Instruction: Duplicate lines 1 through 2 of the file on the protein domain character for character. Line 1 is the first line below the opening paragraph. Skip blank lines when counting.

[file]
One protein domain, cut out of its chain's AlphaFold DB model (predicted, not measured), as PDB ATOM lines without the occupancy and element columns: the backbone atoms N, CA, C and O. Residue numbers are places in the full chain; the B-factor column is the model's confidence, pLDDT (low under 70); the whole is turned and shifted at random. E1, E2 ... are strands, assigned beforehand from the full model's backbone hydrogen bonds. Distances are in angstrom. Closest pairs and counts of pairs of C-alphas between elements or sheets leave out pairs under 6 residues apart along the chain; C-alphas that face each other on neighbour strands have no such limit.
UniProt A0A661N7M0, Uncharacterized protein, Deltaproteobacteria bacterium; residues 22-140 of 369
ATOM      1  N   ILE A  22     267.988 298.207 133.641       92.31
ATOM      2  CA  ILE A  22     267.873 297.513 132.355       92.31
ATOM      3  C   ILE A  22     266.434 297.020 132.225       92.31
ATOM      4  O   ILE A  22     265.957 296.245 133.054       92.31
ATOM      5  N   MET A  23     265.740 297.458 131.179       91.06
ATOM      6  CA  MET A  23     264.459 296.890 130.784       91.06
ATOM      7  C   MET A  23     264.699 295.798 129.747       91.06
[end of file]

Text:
UniProt A0A661N7M0, Uncharacterized protein, Deltaproteobacteria bacterium; residues 22-140 of 369
ATOM      1  N   ILE A  22     267.988 298.207 133.641       92.31